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E coli outbreak

E coli outbreak: more deaths expected but spread of epidemic is slowing

The death toll from the E.coli outbreak is expected to rise although the number of new infections from the virulent strain of bacteria that has killed 24 [33 as of 10 June] people is likely to drop, the German government has said.

“There will be new cases and unfortunately we have to expect more deaths, but the number of new infections is dropping significantly,” Health Minister Daniel Bahr said. “I can’t sound the all-clear, but after analysing the latest data we have reasonable cause for hope,” he added.

The German government has been criticised for its failure to find the cause of the outbreak that has struck more than 2 400 [3 000 as of 10 June] people in 12 countries. All cases have been traced back to the Hamburg area.

The European Union’s health chief John Dalli, at a crisis meeting with officials in Berlin, urged Germany to seek the help of international experts in dealing with what may be the deadliest outbreak of E.coli so far. But Mr Bahr rejected separate calls for a national “epidemic police”. He said it was “typically German” to call for a new authority every time there is a fresh crisis.

The EU faces compensation costs of more than €150m (£134m) for farmers hit by plummeting sales of raw vegetables, after Germany first blamed cucumbers from Spain and other salad vegetables, and then German bean sprouts.

EU sandwiched between Spain and Germany in cucumber wars

The European Union responded to mounting fury over its handling of the devastating E.coli outbreak this week by proposing €150m (£134m) in aid for thousands of farmers forced to destroy their crops in a forlorn attempt to curb the epidemic.

The offer came during an emergency meeting of EU agriculture ministers in Luxembourg which descended into unexpected farce as the Spanish delegate took to brandishing a cucumber on the floor to underline the dire plight of his country’s vegetable farmers.

Spain, outside Germany the country hardest hit economically by the crisis, is estimated to have been losing about €225m a week in lost vegetable exports since Berlin mistakenly claimed last month to have found the pathogen causing the E.coli outbreak in imported Spanish cucumbers.

The warnings brought exports of most Spanish vegetables to a standstill, caused the EU to issue its own warning and prompted Russia to ban the import of all EU vegetables. In Germany, where the government has kept its warning in place since the start of the crisis, farmers say their output has been decimated.

Waving a cucumber aloft, Francisco Sosa-Wagner, a Spanish MEP, lambasted Germany for “rushing in without due caution” to sully the reputation of his country’s produce. He blamed the European Commission for providing “no co-ordination and no leadership” over the crisis and demanded a revision of the European food safety alert system.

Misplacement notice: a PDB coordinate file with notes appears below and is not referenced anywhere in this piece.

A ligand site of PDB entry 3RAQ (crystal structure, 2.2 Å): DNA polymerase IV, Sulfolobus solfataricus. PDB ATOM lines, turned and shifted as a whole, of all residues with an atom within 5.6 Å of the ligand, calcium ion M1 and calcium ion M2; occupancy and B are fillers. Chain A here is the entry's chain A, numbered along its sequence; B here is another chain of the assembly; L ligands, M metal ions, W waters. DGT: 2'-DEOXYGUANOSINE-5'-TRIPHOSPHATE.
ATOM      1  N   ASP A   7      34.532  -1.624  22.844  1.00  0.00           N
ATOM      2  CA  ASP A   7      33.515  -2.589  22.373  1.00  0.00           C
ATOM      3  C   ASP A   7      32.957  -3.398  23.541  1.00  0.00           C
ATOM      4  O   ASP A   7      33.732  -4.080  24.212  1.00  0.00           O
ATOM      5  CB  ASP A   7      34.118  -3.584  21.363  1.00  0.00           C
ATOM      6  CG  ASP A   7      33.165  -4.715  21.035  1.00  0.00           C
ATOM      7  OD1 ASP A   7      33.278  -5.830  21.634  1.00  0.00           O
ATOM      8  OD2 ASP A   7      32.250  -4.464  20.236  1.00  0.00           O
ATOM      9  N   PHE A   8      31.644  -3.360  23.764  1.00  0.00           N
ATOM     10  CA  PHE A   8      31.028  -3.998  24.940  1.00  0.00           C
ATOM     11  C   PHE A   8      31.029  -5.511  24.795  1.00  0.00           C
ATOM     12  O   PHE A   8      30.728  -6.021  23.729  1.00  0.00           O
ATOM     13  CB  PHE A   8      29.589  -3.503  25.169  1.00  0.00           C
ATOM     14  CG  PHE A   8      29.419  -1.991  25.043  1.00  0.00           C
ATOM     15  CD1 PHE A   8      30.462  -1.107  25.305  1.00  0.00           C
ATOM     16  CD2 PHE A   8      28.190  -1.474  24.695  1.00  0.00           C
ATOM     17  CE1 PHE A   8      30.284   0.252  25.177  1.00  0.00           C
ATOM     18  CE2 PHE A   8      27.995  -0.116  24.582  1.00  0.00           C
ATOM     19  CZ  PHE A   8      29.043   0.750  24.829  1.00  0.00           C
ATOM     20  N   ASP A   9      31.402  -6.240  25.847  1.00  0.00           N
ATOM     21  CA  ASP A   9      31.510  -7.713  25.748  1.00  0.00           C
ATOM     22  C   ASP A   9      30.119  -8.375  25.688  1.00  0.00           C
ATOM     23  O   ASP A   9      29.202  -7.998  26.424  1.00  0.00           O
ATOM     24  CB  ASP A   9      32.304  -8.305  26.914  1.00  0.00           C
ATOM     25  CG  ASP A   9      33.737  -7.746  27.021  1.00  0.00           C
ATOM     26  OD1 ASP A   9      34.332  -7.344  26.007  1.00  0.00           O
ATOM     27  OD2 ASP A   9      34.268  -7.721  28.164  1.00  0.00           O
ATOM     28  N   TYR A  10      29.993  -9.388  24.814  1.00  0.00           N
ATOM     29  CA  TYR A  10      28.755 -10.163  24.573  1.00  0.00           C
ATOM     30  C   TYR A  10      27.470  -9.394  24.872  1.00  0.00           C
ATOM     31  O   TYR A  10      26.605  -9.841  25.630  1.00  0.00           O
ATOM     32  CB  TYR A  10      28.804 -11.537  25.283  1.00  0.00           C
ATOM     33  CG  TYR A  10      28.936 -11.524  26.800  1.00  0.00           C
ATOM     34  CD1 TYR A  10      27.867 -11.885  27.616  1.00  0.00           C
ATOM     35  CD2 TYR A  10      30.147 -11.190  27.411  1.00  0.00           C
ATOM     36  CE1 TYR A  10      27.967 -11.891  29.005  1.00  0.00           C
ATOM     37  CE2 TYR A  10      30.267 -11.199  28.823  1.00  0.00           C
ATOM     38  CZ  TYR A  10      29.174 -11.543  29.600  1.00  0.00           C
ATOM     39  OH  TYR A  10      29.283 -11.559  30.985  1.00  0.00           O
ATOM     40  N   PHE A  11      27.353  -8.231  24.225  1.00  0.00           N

“We have to restore the honour of the cucumber,” Mr Sosa-Wagner said. “We have told Germany that it must reimburse us for the loss. If it covers 100 per cent, which is what we are demanding, the affair will be closed. Otherwise we reserve the right to take legal action,” he insisted. France also demanded “100 per cent compensation” for its farmers.

Germany was also targeted by John Dalli, the EU Health Commissioner, who accused Angela Merkel’s government and the health authorities of overreacting. “It’s crucial that national authorities don’t rush to give information on the source of the infection when it’s not justified by science,” he said.

His criticisms were echoed by Dacian Ciolos, the EU’s Agriculture Commissioner, who urged Germany’s health authorities to find the source of the E.coli epidemic as quickly as possible. “Without this answer, it will be difficult to regain the trust of consumers, which is essential for the market to regain its strength,” he said.

In Germany, however, there was no sign that health investigators had come any closer to identifying the source of the aggressive mutant strain of the E.coli bacteria that has so far killed 22 people and infected more than 2,400 others. Responding to criticism that the country’s federal system was too complicated to effectively deal with such an epidemic, Ilse Aigner, the Agriculture Minister, insisted: “Our crisis management system is working. The authorities are concentrating all their resources on battling the epidemic.”

Health authorities in the northern state of Lower Saxony claimed on Sunday to have found a “very likely” source of the epidemic at a vegetable farm near Uelzen, south of Hamburg, which specialises in growing bean sprouts. [This has proven to be the case, click here for more]

However, investigators announced on Monday that a first batch of 17 tests carried out on some of the farm’s seeds, tables in a packing area, and its ventilation system had all proven negative. Officials have insisted that the first results are not conclusive and that a further 23 tests have still to be conducted at the farm.

The investigators have also drawn a blank on tests carried out on a package of bean sprouts from the farm which a Hamburg resident had left in his fridge since late April. Health officials had hoped that, because of its old sell-by date, they would find traces of the killer E.coli strain in the package. Yesterday they had to admit they found nothing.

Clinics and hospitals in and around Hamburg, which are bearing the brunt of the epidemic, have issued public appeals for more blood donors. Many are filled to capacity and have been obliged to farm patients out to other hospitals in the region.

Yesterday officials said the 17 hospitals treating E.coli patients in the region had additional costs of more than €100,000 each and faced the prospect of bankruptcy if the epidemic continued for much longer.

Source: The Independent/Reuters

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